March 30 at 16:09 EST .

  2 people like this.

   Bettijo  Fooducate Pro Tip: Veggies

Vegetables - Fresh, Frozen, or Canned?

Adding vegetables to your daily diet decreases your chance of disease, improves vital body functions, and helps to lose weight.

There are 3 places at the grocery store where you will find vegetables - the produce section, the freezer, and the canned foods aisle. While fresh vegetables are the prom queen of the grocery store, let's not forget the other two options.

Let's talk about frozen vegetables first. Flash freezing is a technique by which a food is exposed to extremely cold temperatures and freezes almost instantly. Vegetables retain almost all their original nutritional values. Flash freezing has no effect on the calorie count, protein and carb levels, mineral levels, or amount of fiber. There is a very slight loss of vitamins, usually vitamin C, but it is negligible.

Almost all frozen vegetables sold these days are flash frozen, which is great from a nutrition perspective. Unfortunately, not all frozen vegetables retain their texture through the process. This should not be a problem though, if they are thrown into a stew or soup.

In some cases, a frozen product may be even more nutritious and tasty than a fresh one. Wintertime is a perfect example. Fresh produce is shipped from halfway around the world, after being picked prematurely to slowly ripen while on a plane and then a truck.

Alternatively, apples may be picked when ripe, months in advance, then stored in special warehouses until distributed to supermarkets in January and February. These "fresh" products are not as tasty and not as nutritious as fresh picked, not to mention that the frozen alternative is usually much cheaper.

Canned produce is another option to consider, but for many vegetables, high levels of sodium are a big issue. Salt is used both as preservative and flavor retainer. before use, it's a good idea to wash canned produce in water to help reduce the sodium levels.

Bottom Line

Frozen produce is just as nutritious as fresh.

Supermarket Tips

Buy fresh when a product is in season. You canâ??t match the flavor and the nutrients are at their peak. Otherwise, opt for frozen, a near perfect alternative. If you donâ??t have a large freezer, a few cans of carrots peas and corn in the pantry canâ??t hurt.

When buying frozen look for one ingredient only â?? the veggie.
March 17 at 13:22 EST .

   7 people like this.

   Balogreene  I love spinach salad, and frozen spinach, creamed or in something like lasagna, but, to just eat, hot, I want good old canned. It's kind of a comfort thing.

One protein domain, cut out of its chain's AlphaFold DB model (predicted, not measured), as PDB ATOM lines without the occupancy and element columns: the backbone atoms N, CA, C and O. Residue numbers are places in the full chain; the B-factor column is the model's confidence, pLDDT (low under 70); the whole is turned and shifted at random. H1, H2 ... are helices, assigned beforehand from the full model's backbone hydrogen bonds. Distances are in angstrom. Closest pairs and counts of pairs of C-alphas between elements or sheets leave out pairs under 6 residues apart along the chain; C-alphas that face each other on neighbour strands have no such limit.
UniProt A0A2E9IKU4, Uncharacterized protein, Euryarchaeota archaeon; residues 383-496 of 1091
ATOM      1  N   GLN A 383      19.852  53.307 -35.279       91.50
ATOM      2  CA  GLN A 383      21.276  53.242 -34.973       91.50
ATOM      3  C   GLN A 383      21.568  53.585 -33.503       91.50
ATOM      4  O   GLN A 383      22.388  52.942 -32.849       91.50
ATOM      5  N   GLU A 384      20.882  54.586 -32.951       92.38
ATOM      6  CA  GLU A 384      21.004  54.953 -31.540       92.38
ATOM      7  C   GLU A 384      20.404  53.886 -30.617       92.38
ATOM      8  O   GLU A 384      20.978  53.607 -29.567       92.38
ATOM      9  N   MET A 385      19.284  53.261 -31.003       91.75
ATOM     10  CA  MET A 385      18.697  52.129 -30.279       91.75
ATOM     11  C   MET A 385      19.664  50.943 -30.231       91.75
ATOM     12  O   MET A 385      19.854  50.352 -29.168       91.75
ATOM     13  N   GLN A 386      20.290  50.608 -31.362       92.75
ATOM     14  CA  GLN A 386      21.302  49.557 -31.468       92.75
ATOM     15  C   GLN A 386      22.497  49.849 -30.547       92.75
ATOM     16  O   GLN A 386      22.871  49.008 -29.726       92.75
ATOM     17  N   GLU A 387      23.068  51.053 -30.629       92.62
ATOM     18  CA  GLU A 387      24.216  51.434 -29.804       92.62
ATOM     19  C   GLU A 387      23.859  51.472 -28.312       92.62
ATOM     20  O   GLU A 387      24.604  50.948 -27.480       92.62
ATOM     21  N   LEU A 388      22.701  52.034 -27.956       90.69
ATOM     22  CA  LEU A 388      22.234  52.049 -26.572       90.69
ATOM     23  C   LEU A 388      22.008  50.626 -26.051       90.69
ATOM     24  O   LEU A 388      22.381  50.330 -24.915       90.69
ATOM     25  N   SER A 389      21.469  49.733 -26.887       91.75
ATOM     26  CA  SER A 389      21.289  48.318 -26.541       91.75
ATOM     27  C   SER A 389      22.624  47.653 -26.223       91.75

March 18 at 17:03 EST .

  5 people like this.

   Attercliffe  Freeze-dried stuff can be very tasty and nutritious too. You could check
for further info.

If you do check, you'll find a mention of Emergency Essentials ( ). Everything we've tasted from that source has been good (especially the chowder ), although Mr A didn't like the raspberries. (Maybe because I used them straight from the can in his cereal, although he really liked the strawberries that way. ) You can buy freeze-dried just-about-anything these days, including cheese, salmon, pork chops, spinach to cream for Balogreene (or just sprinkle in soup or over salad ), and many other items you would never have imagined could be FD.

Surveys have shown Mountain House to be rated the best. I suspect the Emergency Essentials house brand is MH.
March 20 at 12:01 EST .

 1 person like this.

   Carmen  Actually, I feel that grocery store frozen veggies are probably more nutritious than fresh produce unless you picked it yourself and cooked and ate it within the day. The frozen veggies you buy in the store are flash-frozen within hours of being picked. Even produce bought at your local farmer's market probably doesn't have the equivalent nutrients.

However, for those of us who grow our own stuff -- we can compete!
March 30 at 16:12 EST .

  3 people like this.

   Gerty  Got a stack of k-cups and your machine is not working?
Your k-machine is working, but not fast enough for your morning coffee addiction?
You don't own a k-machine but someone gave you a bunch of k-cups?
You're thinking of buy a k-machine but don't know if you will like the coffee, etc.?

No problem!

Open a k-cup; fill your mug with near boiling water (hot water dispenser by your sink ); pour contents of k-cup into mug; stir; enjoy!

The contents of k-cups are super soluble. They liquefy immediately. No need for the expensive machine.
March 3 at 22:24 EST .

   10 people like this.

   Gerty  That would be "...buying a k-..."
March 3 at 22:28 EST .

  11 people like this.

   Balogreene  My company switched to all Keurig's recently, away from the Bundt coffee maker. But, we have to supply our own K-cups. My initial reaction was how expensive. I have a huge Pampered Chef Batter Bowl, I put water in, walk over to the kitchen, nuke water for 10 minutes, go back to the kitchen (it's not a short walk ) to get the hot water. Pour it into my French Bistro Coffee pot, go back to the kitchen to dump the excess, back to my desk to wait for the coffee to brew. Four cups later, back to the kitchen to dump the grounds and clean out the pot. It's a waste of time. So, I bought a bunch of k-cups.

Now, I know what to do if I lose my job. But, I hate those things, they are expensive, and totally non-green.
March 8 at 00:15 EST .

  12 people like this.

   Gerty  Convenience is the name of the game here!

Two tips, Miss Balogreene: go on line for the k-cups or look for sales in the large food stores---never pay more than 50 cents a cup. There are environmentally friendly cups available at BJ's and Costco for less than 50 cents a cup---but you have to buy a gazillion of them!
March 9 at 08:42 EST .

  11 people like this.

   Balogreene  So far, I've been getting them online. Sam's Club has medium roast, which makes sense, just a nice middle-of-the-road coffee. I like Dark Roast, so I go online. But, face it, $.50 a cup is expensive. Even at Trader Joe's, 12 oz o beans is $6.99, you know how many cups you can get out of that? But, like I said, sometimes you go with what is easier, and less time-consuming.